I’ve been following your career for nearly 10 years. On a cool, quiet autumn night in Woodbridge, CT, I watched you put on a 45-minute clinic with Roderick Strong. I was blown away by your finesse, the crisp nature of your technique, and how much you were able to communicate with your facial expressions in the ring.
For the first time since Chris Benoit, I found myself watching a performer who was both technically sound and absolutely captivating in the ring. You brought me back to pro wrestling after feeling things in the mainstream were becoming mediocre yet again.
That’s why it pains me to write this.
Last night on Raw, you found yourself in an all-too familiar position as you were forced to relinquish a title that you earned. Not only did you earn the Intercontinental Championship, you were probably the one human being on the current roster who could restore it to its former glory. I could see the emotion in your eyes as this warped Groundhog Day-like scenario unfolded; an unholy time warp in which the gods seem to have cursed you with bad luck.
I thought back to the ROH title match you worked against KENTA in 2006, shortly after you separated your shoulder. I had seen you just the night before in East Windsor at the first night of the annual Glory by Honor weekend. And when I finally saw your title defense, I cringed at your pained expressions as the future Hideo Itami laid into your injured shoulder with his trademark kicks. My old friend Bryan. Even then, sacrificing your well-being for the greater good of the business.
Just a few years later you’d suffer a detached retina while going to war with Takeshi Morishima. But you didn't stop. You pushed through.
Then your surgery last year, forcing you to forfeit the prize you’d worked so feverishly for.
Then last night.
Bryan, I know you’re as much of a fighter as you are a wrestler. I know you are a man of passion, integrity, and dedication. I remember when you suffered a stinger on Raw in 2013 against Randy Orton, and you came to life to avoid the match being prematurely ended. It was the beginning of your big push. How could you let something like that stop you in your tracks? God, you were such a warrior.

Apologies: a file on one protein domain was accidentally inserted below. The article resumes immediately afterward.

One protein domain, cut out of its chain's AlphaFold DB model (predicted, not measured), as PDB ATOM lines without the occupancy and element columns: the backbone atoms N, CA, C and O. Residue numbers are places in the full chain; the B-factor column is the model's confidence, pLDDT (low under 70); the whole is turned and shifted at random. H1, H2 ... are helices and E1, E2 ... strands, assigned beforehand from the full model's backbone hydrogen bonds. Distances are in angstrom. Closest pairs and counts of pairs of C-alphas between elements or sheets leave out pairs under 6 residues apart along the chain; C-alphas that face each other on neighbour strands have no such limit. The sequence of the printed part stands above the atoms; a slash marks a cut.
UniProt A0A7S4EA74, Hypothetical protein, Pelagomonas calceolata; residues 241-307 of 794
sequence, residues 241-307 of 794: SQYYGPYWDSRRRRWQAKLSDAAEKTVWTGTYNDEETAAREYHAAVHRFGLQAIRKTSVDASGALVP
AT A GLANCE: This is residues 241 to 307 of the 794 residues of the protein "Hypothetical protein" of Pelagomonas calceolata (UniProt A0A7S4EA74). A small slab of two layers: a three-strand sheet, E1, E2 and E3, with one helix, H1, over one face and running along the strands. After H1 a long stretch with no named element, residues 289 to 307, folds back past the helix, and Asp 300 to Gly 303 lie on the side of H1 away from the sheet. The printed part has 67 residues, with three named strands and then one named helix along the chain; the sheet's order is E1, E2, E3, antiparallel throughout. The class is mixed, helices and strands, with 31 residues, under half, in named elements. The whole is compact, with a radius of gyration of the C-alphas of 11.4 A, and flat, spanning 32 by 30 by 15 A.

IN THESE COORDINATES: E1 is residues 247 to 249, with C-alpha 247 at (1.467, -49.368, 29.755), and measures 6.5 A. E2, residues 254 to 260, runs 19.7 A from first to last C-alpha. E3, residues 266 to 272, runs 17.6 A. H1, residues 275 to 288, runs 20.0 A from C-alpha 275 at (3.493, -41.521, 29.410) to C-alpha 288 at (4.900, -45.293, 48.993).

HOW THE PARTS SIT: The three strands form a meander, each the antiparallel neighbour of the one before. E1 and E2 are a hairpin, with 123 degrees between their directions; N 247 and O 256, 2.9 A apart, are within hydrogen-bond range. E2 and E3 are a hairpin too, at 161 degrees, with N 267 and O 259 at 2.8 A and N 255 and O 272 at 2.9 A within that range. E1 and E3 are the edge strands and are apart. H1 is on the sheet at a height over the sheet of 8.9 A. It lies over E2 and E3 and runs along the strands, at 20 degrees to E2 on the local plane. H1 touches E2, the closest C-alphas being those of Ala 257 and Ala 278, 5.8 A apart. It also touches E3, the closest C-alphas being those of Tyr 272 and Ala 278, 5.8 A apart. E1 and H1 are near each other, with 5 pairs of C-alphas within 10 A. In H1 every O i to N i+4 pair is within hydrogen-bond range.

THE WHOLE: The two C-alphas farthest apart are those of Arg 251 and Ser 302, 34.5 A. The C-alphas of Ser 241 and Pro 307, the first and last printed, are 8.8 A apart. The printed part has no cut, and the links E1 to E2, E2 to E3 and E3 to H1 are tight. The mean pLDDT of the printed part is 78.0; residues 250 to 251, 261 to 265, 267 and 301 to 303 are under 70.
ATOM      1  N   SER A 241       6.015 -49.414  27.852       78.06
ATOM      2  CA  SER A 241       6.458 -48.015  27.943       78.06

And yet last night, I saw the hesitancy in your eyes. Hesitancy that has been reflected in the hearts of fans everywhere.
Bryan, as fans, we love you. You are us. You embody our own struggles, both professional and personal. You capture the challenges we face all the time. You’re not a bodybuilder with a wrestler’s salary. You’re not a former football player who didn't make the cut. You’re the amazing everyman who just happens to be the absolute best around.
We love it when you overcome. And that’s why it hurts to write this.
Bryan, please retire.
As much as we adore you, we are invested in Bryan Danielson the person as much as we are Daniel Bryan the wrestler. Beyond cheering for you when you stood tall at the end of WrestleMania 30, we smiled warmly when you married Brie. We shed a tear when you lost your father. We care about the man behind the beard and boots.
Because you are us.
You've ascended heights most never thought you would reach. You defied critics and were at the epicenter of drastic change the likes of which this business rarely sees. You carried yourself with great class and authenticity throughout. But your body is not as strong as your will.
You are us. And we want you to be happy.
We want you to be able to play catch with your future son, or enjoy hoisting your future daughter up on your shoulders without the fear of how your neck will feel after. We want you to be able to walk that same little girl down the aisle someday instead of being relegated to a wheelchair.
You are us. And we want you to live a full life.
I know that while Brie is your wife, wrestling is your mistress. It’s been the only career you’ve ever known, and at 18, you literally grew up in the ring. But the sacrifices you’ve made are not worth the hardships you might face should your injuries worsen even further.
Bryan, please… call Adam Copeland.
The man once known as Edge faced similar challenges as you now encounter, and was twice forced to forfeit the World Heavyweight Championship. The second time it happened marked the end of his professional career.
Since then, he has had to face the struggle of acclimating to life beyond the ring. That phrase is more than just a section on the WWE website, but "beyond the ring" should be your goal right now. Because you've already achieved just about every goal you could set for yourself. Fleeting as your reigns were, they meant something on a deeper scale than most other runs do. And for that, you should be proud.
But there is life after wrestling, hard as that at be to believe
Please call Adam. Talk to him. Ask his advice, and make the smart choice. To me, you’ll always be "the American Dragon." And I just want to see you fly away with your wings intact.